top of page
  • Writer's pictureВІКТОРІЯ ВОЙКО

Children amidst the war. How Christians can help children and teenagers

Since the beginning of the full-scale invasion of Russian troops into Ukraine, the lives of not only adults who understand the horror of what is happening have changed, but also the lives of children. None of them have experienced war and famine, which are now increasingly spreading across Ukraine. They lived in peacetime, and now they are faced with the realities of war.

According to the UN, as of May 17, since the beginning of the Russian invasion in Ukraine, 250 children have died, 570 have been injured. Every day this number is growing. On March 18, a rally in memory of the dead children took place in Rynok Square in Lviv. 109 empty carriages were displayed. Mayor of the city Andriy Sadovoy noted that these are symbols of the lives of those angels who are now protecting the sky over Ukraine instead of resolute actions of the world. As of May 23, the action has already ended, but as we can see, the number of those killed is more than twice the figure during the action.

Also, twice as many children suffered psychological trauma. The understanding of life is changing among children who did not have the opportunity to evacuate, who find themselves in the basements and among the bombs. So, a six-year-old boy, Ilya Trishchenko, who hid for a month in the basements of Azovstal among the military, told one of them how he sheltered a small gray dog, and then presented a drawing to the soldier. A dog was drawn on it with a red felt-tip pen and the text read: “Adults and children know the new signs. If the gray barks, then rockets have been launched.”

At the moment, ministers of all Mennonite Brethren Churches in Ukraine and other Christian churches see a great need for help for all affected children. Such a wide platform for working with children has never been opened before them. Being in centers where families live en masse, children do not always show their feelings and what they are going through to their parents. This is especially true for adolescents, who are the most vulnerable social group due to their age. When families stop at church reception centers, they are given children's Bibles with pictures and the opportunity to talk to their peers who have already been introuduced to God. But when families stay elsewhere, it becomes more difficult to support them. Despite this, the association is working with such kids. Refugees, along with food packages, are given Christian literature: children's Bibles in comics, the magazines “Light” and “Hope”, as well as the booklet The Gospel of John. In this way, Christians try to bring the Good News to every person and child who receives help. According to our estimates, more than five thousand children have already received Christian literature. In addition, the Association plans to hold children's camps in safe areas. While there is no 100% confidence and understanding in how to conduct them, the desire to help children and prayers to God open up such ways, of which that none of their ministers suspected at first.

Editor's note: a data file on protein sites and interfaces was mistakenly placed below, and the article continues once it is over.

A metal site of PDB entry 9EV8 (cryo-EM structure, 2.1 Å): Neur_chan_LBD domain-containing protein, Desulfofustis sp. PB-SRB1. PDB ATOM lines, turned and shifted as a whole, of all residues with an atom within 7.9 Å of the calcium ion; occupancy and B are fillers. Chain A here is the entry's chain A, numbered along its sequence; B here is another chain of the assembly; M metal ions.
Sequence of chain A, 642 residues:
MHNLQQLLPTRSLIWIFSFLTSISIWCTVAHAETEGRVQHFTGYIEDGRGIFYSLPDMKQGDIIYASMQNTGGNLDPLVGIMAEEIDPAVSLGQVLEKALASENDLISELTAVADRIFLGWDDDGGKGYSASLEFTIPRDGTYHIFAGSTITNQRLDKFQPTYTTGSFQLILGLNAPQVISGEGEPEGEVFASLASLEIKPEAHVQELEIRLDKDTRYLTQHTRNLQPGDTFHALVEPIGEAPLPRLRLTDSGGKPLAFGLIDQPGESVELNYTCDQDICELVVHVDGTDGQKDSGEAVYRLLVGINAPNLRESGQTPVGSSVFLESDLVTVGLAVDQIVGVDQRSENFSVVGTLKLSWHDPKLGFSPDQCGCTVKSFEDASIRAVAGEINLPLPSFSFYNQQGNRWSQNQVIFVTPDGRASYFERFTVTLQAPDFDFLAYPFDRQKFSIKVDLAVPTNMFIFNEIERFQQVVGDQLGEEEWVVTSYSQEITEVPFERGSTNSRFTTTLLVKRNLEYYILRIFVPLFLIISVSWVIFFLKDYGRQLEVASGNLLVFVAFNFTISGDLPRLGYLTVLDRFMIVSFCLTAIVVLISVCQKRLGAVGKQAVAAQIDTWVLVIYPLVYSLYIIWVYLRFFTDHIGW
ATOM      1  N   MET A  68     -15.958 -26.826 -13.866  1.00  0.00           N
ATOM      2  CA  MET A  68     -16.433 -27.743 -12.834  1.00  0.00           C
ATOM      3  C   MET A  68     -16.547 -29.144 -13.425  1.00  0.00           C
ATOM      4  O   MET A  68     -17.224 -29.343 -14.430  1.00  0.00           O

An example for us is the Irpen Bible Church, which cleans its yard from the effects of shelling and is preparing to gather children there for games. The reason for this was the lack of safe zones in the city. Despite the official end of the demining of the city, parents are afraid to let their children go out into the streets. The church is trying to gain parents’ trust as much as possible. In addition to games, the team plans to teach children about God, read the Bible, and talk about the rules of conduct when explosive devices are found.

No one knows how this situation in the country will affect the lives of its little inhabitants. Psychologists say that the mental childhood trauma of war can make a person unhappy, overly insecure, unadapted in adulthood. If a child lives in a state of constant tension, anxiety, chronic stress, this may be enough to develop PTSD. According to psychologists, at least 25% of victims of armed conflict develop such a disorder. Therefore, one of the main tasks at this time is to help children avoid such consequences. Despite our desire, the Association understands that now it is difficult to help every child. But we continue to believe in the imminent end of hostilities and are confident that more than ten thousand children will receive spiritual and emotional help as a result of the work of our Mennonite Christians.

0 views0 comments

Recent Posts

See All

Avdiivka. When a peaceful life seems like a pipe dream

Avdiivka on fire Avdiivka has been a front-line city since 2014 due to its close proximity to Donetsk (about 10 km). Active hostilities were fought here from 2014 to 2017, then there was a period of c


bottom of page